Once upon a time – well, about 20 years ago – the right to publish information globally was the preserve of multi-millionaires. Then along came the worldwide web, and the power to publish was placed into the hands of geekery. And then came Web 2.0 with its simple interfaces, and anyone with an Internet connection could publish. This causes distress for the 1%, understandably. If being worth a billion doesn’t buy you preferential access to the meme pool, what’s the point of money? Over the past three decades, corporations had gained a stranglehold over the dissemination of news (or whatever they chose to distribute in the place of news) – with the exception of public broadcasters (see above). The book Flat Earth News by Nick Davies carefully documents the decline of journalism and the rise of PR-as-news serving corporate interests.
With the rise of the blog, Twitter and other tools, corporate/government control of information was blown wide open. This, of course, attacked corporate profits, which they never appreciate; but more than that, it threatened the right of the control freaks of the corporatised state to control the message; and of course, the control freaks would inevitably strike back. Now, war on the free Internet has begun, in ways subtle and not-so-subtle. A series of moral panics is being rolled out via the media to soften up the public for unprecedented levels of surveillance and censorship. As ever, vague threats to children are at the forefront of scaring the population into submission: child “grooming” or the availability of pornography and “sexualised” music videos – none of which has any solid evidential backing. Terrorism, of course, is an old favourite, and is being used to justify US attempts to create an Internet “kill switch”. Even the UK riots of summer 2011 – small and contained as they turned out to be once the hysteria had died away – were blamed on Twitter and Blackberry’s BBM network.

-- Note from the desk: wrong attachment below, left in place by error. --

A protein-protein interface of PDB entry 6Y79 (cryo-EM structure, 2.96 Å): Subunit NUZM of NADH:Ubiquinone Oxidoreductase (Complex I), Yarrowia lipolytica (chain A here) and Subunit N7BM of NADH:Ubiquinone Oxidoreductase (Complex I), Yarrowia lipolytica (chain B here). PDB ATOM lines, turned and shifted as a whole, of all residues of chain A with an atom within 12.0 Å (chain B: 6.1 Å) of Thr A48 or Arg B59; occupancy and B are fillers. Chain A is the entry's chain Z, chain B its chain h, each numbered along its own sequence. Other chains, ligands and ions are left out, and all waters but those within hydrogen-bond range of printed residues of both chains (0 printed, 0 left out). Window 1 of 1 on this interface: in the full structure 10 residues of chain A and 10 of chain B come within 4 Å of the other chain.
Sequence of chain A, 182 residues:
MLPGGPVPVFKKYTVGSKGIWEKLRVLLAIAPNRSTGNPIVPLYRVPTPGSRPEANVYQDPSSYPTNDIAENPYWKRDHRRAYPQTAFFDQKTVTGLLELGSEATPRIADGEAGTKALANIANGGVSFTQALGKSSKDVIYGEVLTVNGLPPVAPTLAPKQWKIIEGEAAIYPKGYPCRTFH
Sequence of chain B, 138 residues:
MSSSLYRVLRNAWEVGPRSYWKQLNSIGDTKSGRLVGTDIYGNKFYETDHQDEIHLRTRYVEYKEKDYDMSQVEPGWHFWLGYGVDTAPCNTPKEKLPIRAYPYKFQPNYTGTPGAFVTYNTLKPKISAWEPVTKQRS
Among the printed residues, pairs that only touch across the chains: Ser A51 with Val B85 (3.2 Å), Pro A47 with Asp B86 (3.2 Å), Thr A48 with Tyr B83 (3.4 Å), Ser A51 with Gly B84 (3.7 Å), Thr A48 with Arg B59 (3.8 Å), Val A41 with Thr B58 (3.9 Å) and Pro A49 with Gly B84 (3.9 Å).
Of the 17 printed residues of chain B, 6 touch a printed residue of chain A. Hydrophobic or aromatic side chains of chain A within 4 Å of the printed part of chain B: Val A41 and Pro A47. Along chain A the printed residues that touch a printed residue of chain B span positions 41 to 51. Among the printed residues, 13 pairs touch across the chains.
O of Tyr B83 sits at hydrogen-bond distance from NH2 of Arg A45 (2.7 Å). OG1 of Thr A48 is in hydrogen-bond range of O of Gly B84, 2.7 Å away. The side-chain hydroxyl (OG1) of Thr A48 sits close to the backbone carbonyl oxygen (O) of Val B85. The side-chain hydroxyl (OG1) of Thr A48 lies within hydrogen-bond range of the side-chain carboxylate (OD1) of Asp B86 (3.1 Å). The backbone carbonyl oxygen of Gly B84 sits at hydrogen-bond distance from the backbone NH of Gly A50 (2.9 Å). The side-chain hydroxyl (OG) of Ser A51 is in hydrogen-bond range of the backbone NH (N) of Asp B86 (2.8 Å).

In the UK, ludicrously draconian laws against “causing offence” have already seen people dragged into court for statements made on Twitter and Facebook. How to balance free speech vs. security? This is almost always a false dichotomy. No threat from terrorists, paedophiles or “subversives” is remotely as dangerous as the threat of police and security services with draconian powers, able to monitor and control free expression with no recourse to due process for the public
Free speech is the only defence against dictatorship, so it’s natural that it comes under constant attack from those who would stand to benefit from the removal of freedoms. Everyone – including you – is either part of the solution, else they’re part of the problem. Next time you see a friend post a petition on Facebook demanding more “child protection”, tougher sentencing for non-violent crimes, or for certain types of “offensive” speech to be banned, point out to them where this is going: censorship is never in the interests of the majority, even if it’s sold as “child safety”.